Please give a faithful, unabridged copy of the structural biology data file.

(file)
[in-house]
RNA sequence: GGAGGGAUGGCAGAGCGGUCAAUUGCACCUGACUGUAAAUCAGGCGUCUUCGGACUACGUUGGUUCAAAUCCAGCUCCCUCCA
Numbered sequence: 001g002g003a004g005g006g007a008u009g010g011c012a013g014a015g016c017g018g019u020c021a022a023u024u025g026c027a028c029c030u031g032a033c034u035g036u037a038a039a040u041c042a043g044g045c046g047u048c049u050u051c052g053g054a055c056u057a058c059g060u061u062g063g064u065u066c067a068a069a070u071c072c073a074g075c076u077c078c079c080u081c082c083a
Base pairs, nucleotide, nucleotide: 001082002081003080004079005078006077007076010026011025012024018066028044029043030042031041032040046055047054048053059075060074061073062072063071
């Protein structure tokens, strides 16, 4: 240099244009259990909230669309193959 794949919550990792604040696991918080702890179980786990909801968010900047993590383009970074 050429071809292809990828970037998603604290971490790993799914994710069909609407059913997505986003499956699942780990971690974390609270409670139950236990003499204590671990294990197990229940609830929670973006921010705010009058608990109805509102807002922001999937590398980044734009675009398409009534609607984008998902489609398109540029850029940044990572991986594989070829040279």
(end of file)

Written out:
[in-house]
RNA sequence: GGAGGGAUGGCAGAGCGGUCAAUUGCACCUGACUGUAAAUCAGGCGUCUUCGGACUACGUUGGUUCAAAUCCAGCUCCCUCCA
Numbered sequence: 001g002g003a004g005g006g007a008u009g010g011c012a013g014a015g016c017g018g019u020c021a022a023u024u025g026c027a028c029c030u031g032a033c034u035g036u037a038a039a040u041c042a043g044g045c046g047u048c049u050u051c052g053g054a055c056u057a058c059g060u061u062g063g064u065u066c067a068a069a070u071c072c073a074g075c076u077c078c079c080u081c082c083a
Base pairs, nucleotide, nucleotide: 001082002081003080004079005078006077007076010026011025012024018066028044029043030042031041032040046055047054048053059075060074061073062072063071
């Protein structure tokens, strides 16, 4: 240099244009259990909230669309193959 794949919550990792604040696991918080702890179980786990909801968010900047993590383009970074 050429071809292809990828970037998603604290971490790993799914994710069909609407059913997505986003499956699942780990971690974390609270409670139950236990003499204590671990294990197990229940609830929670973006921010705010009058608990109805509102807002922001999937590398980044734009675009398409009534609607984008998902489609398109540029850029940044990572991986594989070829040279």